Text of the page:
To the objection that the Western “threefold typology” of exclusivism, inclusivism, and pluralism need not be imposed on Sri Ramakrishna’s thought, Maharaj answers that such “typology ... is not mutually exclusive with trying to stay faithful to Sri Ramakrishna” (98). Moreover, according to Maharaj, this typology helps in “distinguishing various competing perspectives on religious diversity,” and in “identifying Sri Ramakrishna’s position as a form of religious pluralism that facilitates cross-cultural dialogue by helping to locate his position vis-à-vis Western views on religious diversity.” Maharaj then argues that “Sri Ramakrishna’s religious pluralism … belongs to the same family [of] … numerous Western theories of religious pluralism and hence can be brought into fruitful philosophical dialogue with these Western theories” (98–99).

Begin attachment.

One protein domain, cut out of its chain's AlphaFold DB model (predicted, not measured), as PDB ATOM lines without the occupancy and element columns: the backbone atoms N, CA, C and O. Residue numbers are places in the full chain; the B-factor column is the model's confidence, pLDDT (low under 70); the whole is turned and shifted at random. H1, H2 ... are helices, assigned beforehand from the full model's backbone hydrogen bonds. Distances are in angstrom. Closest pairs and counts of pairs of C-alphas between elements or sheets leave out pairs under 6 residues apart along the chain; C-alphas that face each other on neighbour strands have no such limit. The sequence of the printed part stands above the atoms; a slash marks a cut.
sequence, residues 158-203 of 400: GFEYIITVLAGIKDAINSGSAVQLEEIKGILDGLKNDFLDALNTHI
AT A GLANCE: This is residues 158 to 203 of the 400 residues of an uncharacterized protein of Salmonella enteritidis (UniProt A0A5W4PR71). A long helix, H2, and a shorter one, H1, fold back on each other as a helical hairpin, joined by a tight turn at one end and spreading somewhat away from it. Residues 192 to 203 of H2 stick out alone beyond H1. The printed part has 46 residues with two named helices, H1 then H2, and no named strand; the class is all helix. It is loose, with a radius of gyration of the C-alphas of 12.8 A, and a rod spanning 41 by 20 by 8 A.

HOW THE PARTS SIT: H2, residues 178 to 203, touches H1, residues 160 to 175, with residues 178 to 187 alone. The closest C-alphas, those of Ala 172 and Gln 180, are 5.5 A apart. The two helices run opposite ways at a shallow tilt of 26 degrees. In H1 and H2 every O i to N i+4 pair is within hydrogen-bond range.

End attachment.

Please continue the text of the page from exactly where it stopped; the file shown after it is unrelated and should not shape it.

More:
Maharaj has given the world of religious literature a historically important work that situates Sri Ramakrishna as a philosopher in his own right. Maharaj’s work brings home the urgency to actively engage with Indian thought that is often hidden in the precepts of saints and mystics. A pioneering and comprehensive scholarly work, Infinite Paths to Infinite Reality is highly readable and would serve as a great resource for scholars of religious studies, philosophy, hermeneutics, theology, Indian studies, and Sri Ramakrishna.

About the Reviewer(s): 

Swami Narasimhananda is the editor of Prabuddha Bharata.

Date of Review: 
September 16, 2019
About the Author(s)/Editor(s)/Translator(s): 

Ayon Maharaj is Assistant Professor and Head of Philosophy at Ramakrishna Mission Vivekananda Educational and Research Institute in West Bengal, India.